Owls are one of the most interesting birds of prey with their huge eyes and comical facial expressions. If you live in Florida, you’re indeed fortunate to have a number of owl species that call this state home.
Let’s take a look at the various species of owls that you’re likely to come across in Florida.
7 Species Of Owls Commonly Found In Florida
There are 7 species of owls that inhabit the state of Florida. Here are some interesting facts about these magnificent birds of prey.
|Great Horned Owl||Bubo virginianus||Up to 24.8 inches||Up to 88.2 ounces||Up to 57.1 inches|
|American Barn Owl||Strix alba||Up to 15.8 inches||Up to 24.7 ounces||Up to 49.2 inches|
|Short-Eared Owl||Asio flammeus||Up to 16.9 inches||Up to 16.8 ounces||Up to 40.5 inches|
|Eastern Screech Owl||Magascops asio||Up to 9.8 inches||Up to 8.6 ounces||Up to 24 inches|
|Barred Owl||Strix varia||Up to 19.7 inches||Up to 37 ounces||Up to 43.3 inches|
|Burrowing Owl||Athene cunicularia||Up to 9.8 inches||5.3 ounces||21.6 inches|
|Northern Saw-Whet Owl||Aegolius acadicus||Up to 8.3 inches||Up to 5.3 ounces||Up to 18.9 inches|
As you can see, the largest owl found in Florida is the Great Horned owl with a massive wingspan of 57 inches. Compare this to the smallest owl in this area, the Northern Saw-Whet owl which only has a wingspan of 18.9 inches.
Let’s look at these owl species individually and explain some of their more distinguishing features.
1. Great Horned Owl
The Great Horned owl is the most commonly found owl in Florida. You’ll find this owl primarily in semi-open forests where the trees are spread apart. Here are its most distinguishing features.
- This owl has two large tufts on the top of its head that somewhat resemble horns.
- It has quite an intimidating stare with its large yellow eyes with black irises that are ringed in brown. It really does look like its frowning at you.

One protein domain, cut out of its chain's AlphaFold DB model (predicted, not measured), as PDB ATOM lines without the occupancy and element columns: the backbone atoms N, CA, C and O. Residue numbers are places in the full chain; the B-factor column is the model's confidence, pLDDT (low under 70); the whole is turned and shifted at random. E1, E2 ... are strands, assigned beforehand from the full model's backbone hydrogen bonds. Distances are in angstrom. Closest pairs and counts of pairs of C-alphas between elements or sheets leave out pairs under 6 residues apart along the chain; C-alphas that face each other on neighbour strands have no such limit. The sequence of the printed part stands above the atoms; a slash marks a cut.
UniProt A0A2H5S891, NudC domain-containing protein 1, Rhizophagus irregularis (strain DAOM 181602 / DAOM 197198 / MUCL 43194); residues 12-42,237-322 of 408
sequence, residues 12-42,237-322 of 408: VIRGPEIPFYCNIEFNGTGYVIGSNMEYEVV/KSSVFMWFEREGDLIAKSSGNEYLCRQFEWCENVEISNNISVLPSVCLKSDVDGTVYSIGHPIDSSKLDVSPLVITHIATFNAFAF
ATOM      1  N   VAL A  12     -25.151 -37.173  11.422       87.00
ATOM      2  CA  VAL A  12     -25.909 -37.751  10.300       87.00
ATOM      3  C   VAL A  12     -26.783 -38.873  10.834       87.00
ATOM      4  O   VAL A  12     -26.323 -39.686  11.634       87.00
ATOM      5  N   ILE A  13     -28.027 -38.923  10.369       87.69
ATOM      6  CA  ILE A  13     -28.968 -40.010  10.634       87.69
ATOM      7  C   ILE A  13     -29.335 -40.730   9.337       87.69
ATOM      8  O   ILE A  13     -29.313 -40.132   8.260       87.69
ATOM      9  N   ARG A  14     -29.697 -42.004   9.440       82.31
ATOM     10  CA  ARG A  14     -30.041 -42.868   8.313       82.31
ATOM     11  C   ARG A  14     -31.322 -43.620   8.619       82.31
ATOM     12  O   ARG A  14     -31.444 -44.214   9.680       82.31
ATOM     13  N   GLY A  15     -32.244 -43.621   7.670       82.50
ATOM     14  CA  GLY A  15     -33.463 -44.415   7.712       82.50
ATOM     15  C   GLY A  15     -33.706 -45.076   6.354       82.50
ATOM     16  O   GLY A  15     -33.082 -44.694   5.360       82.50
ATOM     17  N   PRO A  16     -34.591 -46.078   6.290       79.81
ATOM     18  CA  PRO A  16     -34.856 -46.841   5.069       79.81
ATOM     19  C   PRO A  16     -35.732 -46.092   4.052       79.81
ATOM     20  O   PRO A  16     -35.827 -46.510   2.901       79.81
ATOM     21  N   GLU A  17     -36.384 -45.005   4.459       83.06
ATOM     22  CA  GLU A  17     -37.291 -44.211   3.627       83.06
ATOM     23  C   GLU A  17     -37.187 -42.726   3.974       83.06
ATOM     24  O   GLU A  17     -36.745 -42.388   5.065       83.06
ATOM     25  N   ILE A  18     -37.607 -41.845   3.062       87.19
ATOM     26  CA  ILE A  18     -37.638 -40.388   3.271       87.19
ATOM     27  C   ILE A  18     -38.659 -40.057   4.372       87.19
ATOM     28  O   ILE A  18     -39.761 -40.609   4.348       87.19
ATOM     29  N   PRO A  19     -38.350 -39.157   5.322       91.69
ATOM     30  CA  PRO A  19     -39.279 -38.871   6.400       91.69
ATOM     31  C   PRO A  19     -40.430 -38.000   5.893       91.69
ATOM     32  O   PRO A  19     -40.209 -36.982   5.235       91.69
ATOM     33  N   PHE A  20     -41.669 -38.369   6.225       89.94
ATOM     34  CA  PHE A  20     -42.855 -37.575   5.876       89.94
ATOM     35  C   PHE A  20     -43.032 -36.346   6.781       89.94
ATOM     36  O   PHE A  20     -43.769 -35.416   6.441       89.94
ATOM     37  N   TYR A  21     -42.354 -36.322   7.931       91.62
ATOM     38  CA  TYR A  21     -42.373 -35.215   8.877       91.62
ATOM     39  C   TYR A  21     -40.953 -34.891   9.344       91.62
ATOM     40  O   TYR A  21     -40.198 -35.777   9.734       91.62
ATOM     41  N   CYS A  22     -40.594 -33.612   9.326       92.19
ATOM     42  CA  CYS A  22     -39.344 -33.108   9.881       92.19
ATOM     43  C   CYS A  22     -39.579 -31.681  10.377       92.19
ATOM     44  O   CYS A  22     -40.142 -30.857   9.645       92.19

- When this bird is in flight, you might be in awe of its large wings that have light brown banded tips.
- The chest of the Great Horned owl is also quite interesting with its speckles of dark and light brown intermixed with a little white.
The Great Horned owl prefers a diet of mammals and other birds. It’s quite a fierce bird of prey and can take down animals that are much larger than itself. If there are no larger mammals within range, this owl will also feast on mice, frogs and scorpions.
This majestic owl has few predators and is very good at adapting to its environment.
2. American Barn Owl
The American barn owl has the softest features and almost looks cuddly with its heart-shaped face and lovely soft eyes. Here are its most interesting features.
- The barn owl has a heart-shaped face that is cream colored with a distinct brown border.
- Its back feathers and wings are mottled in dark and light brown.
- The chest of the barn owl is a light tan color with black spots.
Barn owls inhabit woodland areas, farms and definitely like to hang out in barns. Especially abandoned ones. Unfortunately, due to a major loss of habitat, these birds are becoming endangered and their numbers are dwindling.
Their diet consists mainly of small rodents which they swallow whole. This makes them a favorite with farmers as they keep local rats and mice under control.
3. Short-Eared Owl
The Short-eared owl is one of the most distributed owls in the world. Interestingly, this owl can be seen during the daytime as it hunts for food. Here’s how to tell this owl apart from the other species.
- This owl does have ear tufts at the top of its head but they are so short that they’re almost invisible.
- It has more of a round face that is white with a darker colored border.
- Its eyes are golden yellow with large black irises.
- The back feathers are mostly dark brown with spots of tan and white.
This owl prefers open fields and marshes and can often be found at airports. The movement caused by aircraft stirs up plenty of insects for these owls to feed on. The Short-eared owl mainly hunts at dusk and in the early morning. Apart from insects, these owls also like to feast on voles which are their favorite meal.
4. Eastern Screech Owl